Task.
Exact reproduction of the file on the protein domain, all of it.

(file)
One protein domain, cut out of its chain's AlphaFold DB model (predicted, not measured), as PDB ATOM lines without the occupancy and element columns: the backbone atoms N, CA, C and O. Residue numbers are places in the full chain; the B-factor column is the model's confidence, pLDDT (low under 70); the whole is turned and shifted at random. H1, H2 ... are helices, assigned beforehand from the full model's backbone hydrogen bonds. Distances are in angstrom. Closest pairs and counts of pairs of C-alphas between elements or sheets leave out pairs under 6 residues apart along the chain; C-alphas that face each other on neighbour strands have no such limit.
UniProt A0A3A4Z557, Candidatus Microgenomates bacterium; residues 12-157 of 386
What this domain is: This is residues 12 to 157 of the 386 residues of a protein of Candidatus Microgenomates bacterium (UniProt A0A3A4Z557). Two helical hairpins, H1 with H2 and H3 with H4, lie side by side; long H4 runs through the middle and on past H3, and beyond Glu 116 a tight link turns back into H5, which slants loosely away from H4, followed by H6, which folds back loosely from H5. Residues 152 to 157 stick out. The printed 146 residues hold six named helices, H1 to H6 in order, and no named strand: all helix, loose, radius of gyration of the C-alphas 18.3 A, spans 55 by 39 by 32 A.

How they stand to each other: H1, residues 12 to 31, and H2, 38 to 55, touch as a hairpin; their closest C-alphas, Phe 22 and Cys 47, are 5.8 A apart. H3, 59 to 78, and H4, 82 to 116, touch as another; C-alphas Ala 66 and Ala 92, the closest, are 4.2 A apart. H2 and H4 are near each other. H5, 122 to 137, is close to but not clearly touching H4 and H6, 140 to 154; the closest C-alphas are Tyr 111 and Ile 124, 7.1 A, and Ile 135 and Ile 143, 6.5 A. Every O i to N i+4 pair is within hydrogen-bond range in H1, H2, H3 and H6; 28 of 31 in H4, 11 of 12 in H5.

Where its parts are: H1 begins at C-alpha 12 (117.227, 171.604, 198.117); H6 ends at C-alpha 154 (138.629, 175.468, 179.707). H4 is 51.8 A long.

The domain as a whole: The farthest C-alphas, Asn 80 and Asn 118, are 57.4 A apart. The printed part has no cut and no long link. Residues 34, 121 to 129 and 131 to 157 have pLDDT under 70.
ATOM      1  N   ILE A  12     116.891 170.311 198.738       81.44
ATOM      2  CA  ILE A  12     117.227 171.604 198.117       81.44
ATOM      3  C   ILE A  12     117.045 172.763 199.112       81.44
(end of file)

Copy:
One protein domain, cut out of its chain's AlphaFold DB model (predicted, not measured), as PDB ATOM lines without the occupancy and element columns: the backbone atoms N, CA, C and O. Residue numbers are places in the full chain; the B-factor column is the model's confidence, pLDDT (low under 70); the whole is turned and shifted at random. H1, H2 ... are helices, assigned beforehand from the full model's backbone hydrogen bonds. Distances are in angstrom. Closest pairs and counts of pairs of C-alphas between elements or sheets leave out pairs under 6 residues apart along the chain; C-alphas that face each other on neighbour strands have no such limit.
UniProt A0A3A4Z557, Candidatus Microgenomates bacterium; residues 12-157 of 386
What this domain is: This is residues 12 to 157 of the 386 residues of a protein of Candidatus Microgenomates bacterium (UniProt A0A3A4Z557). Two helical hairpins, H1 with H2 and H3 with H4, lie side by side; long H4 runs through the middle and on past H3, and beyond Glu 116 a tight link turns back into H5, which slants loosely away from H4, followed by H6, which folds back loosely from H5. Residues 152 to 157 stick out. The printed 146 residues hold six named helices, H1 to H6 in order, and no named strand: all helix, loose, radius of gyration of the C-alphas 18.3 A, spans 55 by 39 by 32 A.

How they stand to each other: H1, residues 12 to 31, and H2, 38 to 55, touch as a hairpin; their closest C-alphas, Phe 22 and Cys 47, are 5.8 A apart. H3, 59 to 78, and H4, 82 to 116, touch as another; C-alphas Ala 66 and Ala 92, the closest, are 4.2 A apart. H2 and H4 are near each other. H5, 122 to 137, is close to but not clearly touching H4 and H6, 140 to 154; the closest C-alphas are Tyr 111 and Ile 124, 7.1 A, and Ile 135 and Ile 143, 6.5 A. Every O i to N i+4 pair is within hydrogen-bond range in H1, H2, H3 and H6; 28 of 31 in H4, 11 of 12 in H5.

Where its parts are: H1 begins at C-alpha 12 (117.227, 171.604, 198.117); H6 ends at C-alpha 154 (138.629, 175.468, 179.707). H4 is 51.8 A long.

The domain as a whole: The farthest C-alphas, Asn 80 and Asn 118, are 57.4 A apart. The printed part has no cut and no long link. Residues 34, 121 to 129 and 131 to 157 have pLDDT under 70.
ATOM      1  N   ILE A  12     116.891 170.311 198.738       81.44
ATOM      2  CA  ILE A  12     117.227 171.604 198.117       81.44
ATOM      3  C   ILE A  12     117.045 172.763 199.112       81.44